When someone is accused of a crime, the police complete a crime report and send it by secure email to the procurator fiscal. If the case is to proceed to court, a complaint or petition is drafted. Although there is electronic contact between the fiscal and the court, the papers need to be printed out and physically delivered. Everyone in the court works from the paper copies. This causes delay, most notably in custody courts and the larger jurisdictions. From time to time the fiscal’s or clerk’s papers cannot be located. Such problems are purely administrative in nature.

The current Criminal Procedure Reform Bill proposes to deal with this through the introduction of electronic complaints. If the problem is down to the logistics of delivering bits of paper, get rid of the paper. Instead, once the case is marked, it is sent electronically to the clerk, who treats the electronic document as the principal complaint. There are no papers, as such: the clerk, sheriff and fiscal simply view the “papers” on screen. A copy will probably still be required for the accused, but this can be printed at the court, rather than the fiscal’s office. In this system, once a case is marked, it is ready to call.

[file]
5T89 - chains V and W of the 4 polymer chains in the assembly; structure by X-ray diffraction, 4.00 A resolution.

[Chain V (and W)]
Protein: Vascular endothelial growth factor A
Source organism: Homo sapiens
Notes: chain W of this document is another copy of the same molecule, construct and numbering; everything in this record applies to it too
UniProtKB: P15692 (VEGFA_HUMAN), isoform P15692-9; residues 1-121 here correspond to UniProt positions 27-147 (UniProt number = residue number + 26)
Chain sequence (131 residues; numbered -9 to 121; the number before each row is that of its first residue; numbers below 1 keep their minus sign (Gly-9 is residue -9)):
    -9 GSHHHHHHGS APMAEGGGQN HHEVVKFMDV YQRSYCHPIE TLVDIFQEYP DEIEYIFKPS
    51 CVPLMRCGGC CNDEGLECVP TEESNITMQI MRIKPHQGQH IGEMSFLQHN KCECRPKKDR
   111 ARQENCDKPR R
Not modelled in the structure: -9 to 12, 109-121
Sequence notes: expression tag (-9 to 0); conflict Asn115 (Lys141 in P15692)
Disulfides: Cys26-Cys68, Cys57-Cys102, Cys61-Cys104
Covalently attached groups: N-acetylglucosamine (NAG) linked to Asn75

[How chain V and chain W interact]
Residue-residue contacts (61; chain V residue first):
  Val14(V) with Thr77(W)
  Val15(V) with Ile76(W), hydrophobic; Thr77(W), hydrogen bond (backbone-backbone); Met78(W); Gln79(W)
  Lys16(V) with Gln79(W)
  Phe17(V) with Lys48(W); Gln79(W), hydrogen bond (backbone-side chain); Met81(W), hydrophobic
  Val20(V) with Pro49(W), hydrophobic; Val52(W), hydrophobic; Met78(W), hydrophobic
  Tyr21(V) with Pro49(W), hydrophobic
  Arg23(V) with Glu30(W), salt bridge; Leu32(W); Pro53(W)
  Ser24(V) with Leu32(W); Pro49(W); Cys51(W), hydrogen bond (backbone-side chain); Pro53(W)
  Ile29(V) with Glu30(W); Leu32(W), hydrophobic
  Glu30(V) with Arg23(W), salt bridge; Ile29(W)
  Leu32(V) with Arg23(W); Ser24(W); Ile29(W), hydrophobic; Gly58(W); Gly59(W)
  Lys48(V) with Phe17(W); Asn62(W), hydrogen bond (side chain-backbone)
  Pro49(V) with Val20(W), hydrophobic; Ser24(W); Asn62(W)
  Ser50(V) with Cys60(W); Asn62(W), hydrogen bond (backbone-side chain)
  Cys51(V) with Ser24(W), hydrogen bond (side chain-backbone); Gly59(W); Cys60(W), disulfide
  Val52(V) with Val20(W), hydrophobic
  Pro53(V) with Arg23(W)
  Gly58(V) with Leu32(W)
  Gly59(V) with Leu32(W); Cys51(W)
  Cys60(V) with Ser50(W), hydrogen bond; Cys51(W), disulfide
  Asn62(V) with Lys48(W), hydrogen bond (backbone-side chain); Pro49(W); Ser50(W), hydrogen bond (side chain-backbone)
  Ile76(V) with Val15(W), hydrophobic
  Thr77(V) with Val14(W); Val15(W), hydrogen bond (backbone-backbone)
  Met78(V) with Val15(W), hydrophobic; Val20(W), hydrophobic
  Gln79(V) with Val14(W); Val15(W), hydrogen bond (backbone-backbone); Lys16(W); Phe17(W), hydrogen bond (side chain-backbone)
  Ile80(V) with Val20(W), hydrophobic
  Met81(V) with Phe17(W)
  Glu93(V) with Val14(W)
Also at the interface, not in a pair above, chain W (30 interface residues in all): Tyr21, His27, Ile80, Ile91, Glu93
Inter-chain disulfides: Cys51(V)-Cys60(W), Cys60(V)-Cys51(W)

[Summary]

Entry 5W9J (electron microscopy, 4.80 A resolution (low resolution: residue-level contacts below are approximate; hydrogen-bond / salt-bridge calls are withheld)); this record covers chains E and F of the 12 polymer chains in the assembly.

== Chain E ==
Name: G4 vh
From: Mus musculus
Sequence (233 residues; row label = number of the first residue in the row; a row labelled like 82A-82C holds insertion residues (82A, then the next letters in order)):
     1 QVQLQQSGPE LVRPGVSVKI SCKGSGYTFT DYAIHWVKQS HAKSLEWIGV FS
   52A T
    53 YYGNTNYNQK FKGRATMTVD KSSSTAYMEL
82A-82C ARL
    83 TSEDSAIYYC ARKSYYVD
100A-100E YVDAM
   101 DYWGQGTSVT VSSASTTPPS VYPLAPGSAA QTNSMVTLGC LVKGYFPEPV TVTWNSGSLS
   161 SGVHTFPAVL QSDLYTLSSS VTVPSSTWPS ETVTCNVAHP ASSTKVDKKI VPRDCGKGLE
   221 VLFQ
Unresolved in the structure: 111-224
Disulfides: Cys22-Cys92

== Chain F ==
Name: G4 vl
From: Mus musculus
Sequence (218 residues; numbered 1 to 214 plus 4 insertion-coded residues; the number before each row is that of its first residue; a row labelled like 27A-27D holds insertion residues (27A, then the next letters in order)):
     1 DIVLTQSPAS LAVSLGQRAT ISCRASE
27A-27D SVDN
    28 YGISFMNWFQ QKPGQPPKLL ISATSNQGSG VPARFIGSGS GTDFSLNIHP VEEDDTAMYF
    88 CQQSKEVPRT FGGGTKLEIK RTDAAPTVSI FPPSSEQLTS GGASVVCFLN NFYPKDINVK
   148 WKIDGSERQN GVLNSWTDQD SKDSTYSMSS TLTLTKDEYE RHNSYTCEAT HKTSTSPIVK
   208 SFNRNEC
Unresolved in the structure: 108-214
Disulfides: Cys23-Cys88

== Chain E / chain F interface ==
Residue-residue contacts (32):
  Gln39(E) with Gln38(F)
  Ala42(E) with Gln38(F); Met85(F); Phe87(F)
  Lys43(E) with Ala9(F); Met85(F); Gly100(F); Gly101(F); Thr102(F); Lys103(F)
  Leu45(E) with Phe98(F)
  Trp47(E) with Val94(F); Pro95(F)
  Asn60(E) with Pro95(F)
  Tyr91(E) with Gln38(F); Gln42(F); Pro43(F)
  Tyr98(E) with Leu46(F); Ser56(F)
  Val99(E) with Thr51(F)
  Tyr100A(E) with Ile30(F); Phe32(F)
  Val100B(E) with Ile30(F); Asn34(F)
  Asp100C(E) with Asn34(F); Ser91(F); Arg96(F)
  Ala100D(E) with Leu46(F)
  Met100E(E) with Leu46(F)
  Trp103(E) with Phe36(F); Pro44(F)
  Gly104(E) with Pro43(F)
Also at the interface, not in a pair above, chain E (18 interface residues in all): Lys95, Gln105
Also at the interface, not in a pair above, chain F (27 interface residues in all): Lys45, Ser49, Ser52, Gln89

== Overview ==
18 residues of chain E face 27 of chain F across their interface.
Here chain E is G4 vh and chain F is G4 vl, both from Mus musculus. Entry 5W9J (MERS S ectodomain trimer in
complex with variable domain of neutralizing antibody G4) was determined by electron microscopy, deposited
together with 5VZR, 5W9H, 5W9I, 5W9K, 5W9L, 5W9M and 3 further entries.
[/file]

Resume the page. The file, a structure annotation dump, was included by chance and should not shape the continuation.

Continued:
Such a system, if well designed, could have benefits for solicitors beyond the reduction in delays. A lawyer should be able to access a particular client’s records on the court system. Before leaving the office, or perhaps while sitting in the common room, the agent should be able to see the complaint, check the status of outstanding bail orders, and, in the case of warrants, view the case history. It might also be possible to see the Crown’s view on bail. The solicitor would then go into court much better prepared than under the present system.